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InfoQ Homepage News Presentation: Steve Vinoski on REST, Reuse and Serendipity

Presentation: Steve Vinoski on REST, Reuse and Serendipity

One of the promises of the REST architectural style is an increase in reuse – a design done with resources is supposed to yield more options for reusing information and logic. REST inventor Roy T. Fielding has talked about "engineering for serendipity" and suggested that this should be one of a REST designer's main goals.

Planning reusability is hard, designing for unforeseen reuse might be even harder. In this QCon London 2008 talk, Steve Vinoski presents some of the barriers to reuse found in typical distributed systems development approaches, and discusses how REST not only helps overcome some of these barriers, but also leads to potentially significantly increased chances for achieving serendipitous reuse. 


Steve explains how he, as a "CORBA guy", became involved with REST, and how his failure to convince his employer to adopt this ultimately led to his leaving. After discussing the "descendants of RPC" (CORBA, EJB, .NET, SCA, SOAP, WSDL) and message queueing alternatives, he outlines the Unix ecosystem as an example of one where a uniform interface furthers reuse (e.g. a tool like awk, written ages ago, can still be combined into brand new tools via a pipe).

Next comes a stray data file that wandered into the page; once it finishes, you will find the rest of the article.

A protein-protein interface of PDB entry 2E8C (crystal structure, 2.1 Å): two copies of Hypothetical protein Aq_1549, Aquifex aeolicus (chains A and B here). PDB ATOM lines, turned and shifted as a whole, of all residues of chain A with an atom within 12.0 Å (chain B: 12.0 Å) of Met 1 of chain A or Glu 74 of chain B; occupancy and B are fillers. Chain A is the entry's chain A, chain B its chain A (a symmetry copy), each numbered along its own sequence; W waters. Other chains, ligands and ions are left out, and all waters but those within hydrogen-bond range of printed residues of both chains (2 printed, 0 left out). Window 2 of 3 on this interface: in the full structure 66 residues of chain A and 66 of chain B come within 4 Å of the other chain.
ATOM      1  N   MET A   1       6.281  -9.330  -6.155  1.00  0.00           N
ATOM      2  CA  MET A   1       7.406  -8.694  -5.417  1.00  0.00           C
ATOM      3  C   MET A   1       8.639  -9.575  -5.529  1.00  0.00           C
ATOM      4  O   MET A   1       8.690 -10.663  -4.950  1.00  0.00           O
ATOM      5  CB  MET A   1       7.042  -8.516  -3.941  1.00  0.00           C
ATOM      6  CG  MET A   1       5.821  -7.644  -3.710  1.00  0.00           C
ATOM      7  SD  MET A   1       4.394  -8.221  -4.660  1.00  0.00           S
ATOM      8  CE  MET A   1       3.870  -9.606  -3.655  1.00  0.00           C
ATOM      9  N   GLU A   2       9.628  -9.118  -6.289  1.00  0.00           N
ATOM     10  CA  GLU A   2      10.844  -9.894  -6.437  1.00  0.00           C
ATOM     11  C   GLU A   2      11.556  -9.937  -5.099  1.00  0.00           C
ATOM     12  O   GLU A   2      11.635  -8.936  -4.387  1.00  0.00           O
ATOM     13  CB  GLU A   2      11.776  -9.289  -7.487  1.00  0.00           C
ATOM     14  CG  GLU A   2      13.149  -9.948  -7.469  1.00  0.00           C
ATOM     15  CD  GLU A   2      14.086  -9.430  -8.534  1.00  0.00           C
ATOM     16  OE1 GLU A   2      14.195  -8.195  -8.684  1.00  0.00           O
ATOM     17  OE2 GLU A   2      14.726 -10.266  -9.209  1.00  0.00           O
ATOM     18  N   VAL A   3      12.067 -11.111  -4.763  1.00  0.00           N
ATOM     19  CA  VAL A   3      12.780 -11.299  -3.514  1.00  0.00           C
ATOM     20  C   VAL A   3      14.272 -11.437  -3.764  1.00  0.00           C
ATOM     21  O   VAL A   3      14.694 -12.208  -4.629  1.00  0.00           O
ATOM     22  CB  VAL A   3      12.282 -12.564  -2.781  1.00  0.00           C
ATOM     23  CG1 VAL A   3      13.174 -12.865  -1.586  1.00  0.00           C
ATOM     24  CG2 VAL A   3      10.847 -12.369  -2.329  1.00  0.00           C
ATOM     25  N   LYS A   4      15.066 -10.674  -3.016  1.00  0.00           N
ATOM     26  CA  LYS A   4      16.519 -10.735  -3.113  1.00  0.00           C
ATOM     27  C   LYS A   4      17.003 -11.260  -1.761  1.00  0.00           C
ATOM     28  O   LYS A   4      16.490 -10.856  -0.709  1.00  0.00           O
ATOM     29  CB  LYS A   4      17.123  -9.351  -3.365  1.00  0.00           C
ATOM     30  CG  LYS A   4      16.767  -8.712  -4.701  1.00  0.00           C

He continues with a refresher on HTTP's uniform interface, which enables visibility into interactions, caching, monitoring, mediation, strong implementation hiding and a simplified overall architecture. Steve points out that most of what he's done in the past dealt with the effects of having a specific interface (generating code, creating the runtime infrastructure), and that most of this disappears in REST. 

After covering other REST topics, such as representation formats, the role of media types registered with IANA, and the hypermedia constraint, he discusses wat he considers to be the most important benefit: RPC-oriented systems try to extend language paradigms over the wire, which encourages variation in both methods and datatypes, which ultimately can't scale, which REST is purpose-built for distributed systems, properly separates concerns and allows constrained variability only where required.

Watch the full presentation (60 minutes) for more details about REST, reuse and serendipity.


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